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Anais Brasileiros de Dermatologia

Print version ISSN 0365-0596On-line version ISSN 1806-4841

An. Bras. Dermatol. vol.81  suppl.3 Rio de Janeiro Sept./Oct. 2006 



Martorell's hypertensive ulcer: case report*



Bruna Malburg FreireI; Nurimar Conceição FernandesII; Juan Piñeiro-MaceiraIII

IMedical Doctor, Graduate Student of Dermatology, Universidade Federal do Rio de Janeiro - UFRJ – Hospital Universitário Clementino Fraga Filho - HUCFF - Rio de Janeiro (RJ), Brazil
IIAssociate Professor of Dermatology, Medical School, Universidade Federal do Rio de Janeiro - UFRJ – Hospital Universitário Clementino Fraga Filho - HUCFF - Rio de Janeiro (RJ), Brazil
IIIAssociate Professor of Pathology, Medical School, Universidade Federal do Rio de Janeiro - UFRJ – Hospital Universitário Clementino Fraga Filho - HUCFF - Rio de Janeiro (RJ), Brazil

Mailing address




Martorell's hypertensive ulcer is a painful lower extremity ischemic ulcer, with female-to-male predominance and associated to severe systemic arterial hypertension. We describe a case of a 56 years-old black man with long standing and poorly controlled arterial hypertension who presented a large ulcer on the right calf, whose pain was improved with morphine, peridural blockages and lumbar sympathectomy. The diagnosis was based on systemic arterial hypertension, palpable arterial pulses of lower extremities, absence of venous insufficiency and presence of intense pain. Cutaneous histopathology revealed characteristic lesions in the arterioles, such as thickening of intimal layer and narrowing of the lumen.

Keywords: Hypertension; Leg ulcer; Skin ulcer




Lower limb chronic ulcer may have various causes: traumatic, vascular, infectious, metabolic, hematologic, neurologic and neoplasic.1,2 It is a condition of hard handling, for it involves several differential diagnoses, and many times response to treatment is slow.

Hypertensive ulcer was described in 1945 by Marteorell as a complication of severe systemic arterial hypertension (SAH).3,4 It is a round-shaped ulcer, from 2 to 4 cm of diameter, with either granulous or necrotic bed, located in the inferior limb, generally in the outer inferior third if the leg. It is also extremely painful – disproportionally to the size of the lesion – with predominance among females between 50 and 60 years of age, with sever, long-lasting and badly controlled SAH.3,4

Given the scarcity of publications on issue in Brazil, a case is described, giving emphasis to diagnostic and therapeutical difficulties of lower limb chronic ulcers.



Fifty six-year-old black male patient, nursing assistant, born in the state of Paraíba, who had had severe hypertension since 15 years of age, also with poliomyelitis sequel in the right lower limb (RLL), which did not stop him from walking. He had also had acute myocardial infarction in 2000; denied to be a smoking, sickle cell anemia or diabetes mellitus, and was not obese. He was hospitalized in March 2002 with a very painful chronic ulcer in the RLL with one year and three months of evolution (with worsening over the previous three months). Initially it was round-shaped, perimaleolar, and extend to the entire calf, with necrotic areas, exposition of the tendon and secondary infection. He had a history of a previous similar lesion, four years before, in the left lower limb (LLL), which had healed with local care alone.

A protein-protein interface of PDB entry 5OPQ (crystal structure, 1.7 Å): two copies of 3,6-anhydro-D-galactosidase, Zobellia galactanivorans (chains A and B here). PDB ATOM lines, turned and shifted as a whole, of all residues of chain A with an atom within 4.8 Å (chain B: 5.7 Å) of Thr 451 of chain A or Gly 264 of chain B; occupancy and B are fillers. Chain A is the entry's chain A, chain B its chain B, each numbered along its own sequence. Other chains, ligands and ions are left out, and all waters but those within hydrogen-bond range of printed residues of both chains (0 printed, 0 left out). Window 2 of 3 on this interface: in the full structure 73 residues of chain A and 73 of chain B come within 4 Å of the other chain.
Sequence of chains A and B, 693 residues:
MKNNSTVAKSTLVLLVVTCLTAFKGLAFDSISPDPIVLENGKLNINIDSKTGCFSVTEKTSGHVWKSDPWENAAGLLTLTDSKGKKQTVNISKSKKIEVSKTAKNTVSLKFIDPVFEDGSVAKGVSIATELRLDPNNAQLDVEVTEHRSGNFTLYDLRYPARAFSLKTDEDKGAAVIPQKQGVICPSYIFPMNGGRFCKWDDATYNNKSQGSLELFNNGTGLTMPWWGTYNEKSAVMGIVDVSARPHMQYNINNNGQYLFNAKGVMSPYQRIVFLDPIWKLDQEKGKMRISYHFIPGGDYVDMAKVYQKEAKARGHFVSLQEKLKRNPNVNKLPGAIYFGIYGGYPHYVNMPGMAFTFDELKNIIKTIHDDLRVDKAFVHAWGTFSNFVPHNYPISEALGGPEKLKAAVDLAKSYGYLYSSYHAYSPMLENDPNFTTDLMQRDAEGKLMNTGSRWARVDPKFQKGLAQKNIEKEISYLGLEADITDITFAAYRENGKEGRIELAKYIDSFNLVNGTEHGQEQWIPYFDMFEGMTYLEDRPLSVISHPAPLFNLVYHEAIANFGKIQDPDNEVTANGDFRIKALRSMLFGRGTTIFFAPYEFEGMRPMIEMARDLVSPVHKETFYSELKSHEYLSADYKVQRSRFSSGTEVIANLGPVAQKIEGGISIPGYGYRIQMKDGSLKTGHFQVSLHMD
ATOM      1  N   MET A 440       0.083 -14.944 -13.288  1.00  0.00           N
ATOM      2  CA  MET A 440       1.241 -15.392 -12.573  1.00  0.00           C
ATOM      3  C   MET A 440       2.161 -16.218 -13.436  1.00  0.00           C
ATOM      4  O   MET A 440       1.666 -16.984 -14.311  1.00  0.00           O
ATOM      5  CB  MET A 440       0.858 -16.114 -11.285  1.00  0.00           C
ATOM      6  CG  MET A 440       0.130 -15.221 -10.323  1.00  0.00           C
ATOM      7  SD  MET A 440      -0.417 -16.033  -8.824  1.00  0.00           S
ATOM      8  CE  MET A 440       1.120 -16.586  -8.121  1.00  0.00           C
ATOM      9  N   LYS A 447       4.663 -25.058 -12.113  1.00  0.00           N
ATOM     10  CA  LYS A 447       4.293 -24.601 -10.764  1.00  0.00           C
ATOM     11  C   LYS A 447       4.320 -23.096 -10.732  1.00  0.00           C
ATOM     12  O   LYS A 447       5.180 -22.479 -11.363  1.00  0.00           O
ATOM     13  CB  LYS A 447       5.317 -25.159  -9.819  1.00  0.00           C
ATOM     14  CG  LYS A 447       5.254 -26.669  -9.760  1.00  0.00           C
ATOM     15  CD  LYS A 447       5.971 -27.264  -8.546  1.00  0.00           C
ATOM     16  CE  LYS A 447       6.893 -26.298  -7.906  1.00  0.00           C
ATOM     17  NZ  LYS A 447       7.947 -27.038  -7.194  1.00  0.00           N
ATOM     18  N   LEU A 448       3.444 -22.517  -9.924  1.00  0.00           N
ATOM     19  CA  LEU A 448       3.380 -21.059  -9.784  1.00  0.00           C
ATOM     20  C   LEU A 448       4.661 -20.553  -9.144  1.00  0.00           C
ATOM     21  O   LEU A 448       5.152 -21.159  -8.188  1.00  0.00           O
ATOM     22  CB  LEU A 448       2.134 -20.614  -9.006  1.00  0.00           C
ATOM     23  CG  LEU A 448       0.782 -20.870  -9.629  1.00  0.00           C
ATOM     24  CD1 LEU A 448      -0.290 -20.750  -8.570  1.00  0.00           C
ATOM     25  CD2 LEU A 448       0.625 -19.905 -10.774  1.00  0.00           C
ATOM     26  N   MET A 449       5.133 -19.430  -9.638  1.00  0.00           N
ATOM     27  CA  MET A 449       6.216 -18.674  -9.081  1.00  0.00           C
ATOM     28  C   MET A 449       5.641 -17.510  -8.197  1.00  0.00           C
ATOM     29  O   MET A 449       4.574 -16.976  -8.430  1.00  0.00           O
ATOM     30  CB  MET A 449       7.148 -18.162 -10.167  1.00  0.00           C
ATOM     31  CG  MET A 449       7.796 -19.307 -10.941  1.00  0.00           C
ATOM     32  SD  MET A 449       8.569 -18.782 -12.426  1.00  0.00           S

Upon examination he presented an extensive ulcerated lesion, measuring 10 x 25 cm, occupying the entire posterior portion of the right calf, exposing tendons and muscles in the two upper thirds; there was also necrosis and foul-smelling purulent secretion; and granulation tissue in the lower third (Figure 1). Peripheral pulses were palpable and wide. Presence of hyperchromic perimaleolar scar in LLL. Absence of signs of venous insufficiency. Arterial pressure (AP) of 190x120mmHg.



Laboratorial tests

He exhibited norchromic and normocytic anemia, lekocytosis with left shift, HSV – 12 mm; normal blood glucose, creatinin clearance of 61ml/min; RLL radiograph showing osteopeny, with no signs of osteomyelitis or tumoral bone affection; echocardigram showing moderate hypertensive cardiopathy.

Biopsy 1 (three fragments) showed chronic ulcerated inflammatory process, with intense necrosis and predominantly mononuclear inflammatory reaction, along with pseudo-epitheliomatous hyperplasia and vascular alterations suggesting arteriolosclerosis – an intense thickening of the intimal layer of the arterioles in the deep dermis (Figure 2). Biopsy 2 (progression area) presented chronic ulcerated inflammatory process, associated to vascular alterations suggesting arteriolosclerosis and fat tissue necrosis.




Intravenous amoxicilin and clavulanate, besides paracetamol with codein as analgesic, propranolol, nifedipin and isosorbide dinitrate for AP control, and captopril and hydrochlorothiazide, which he already used, were initiated.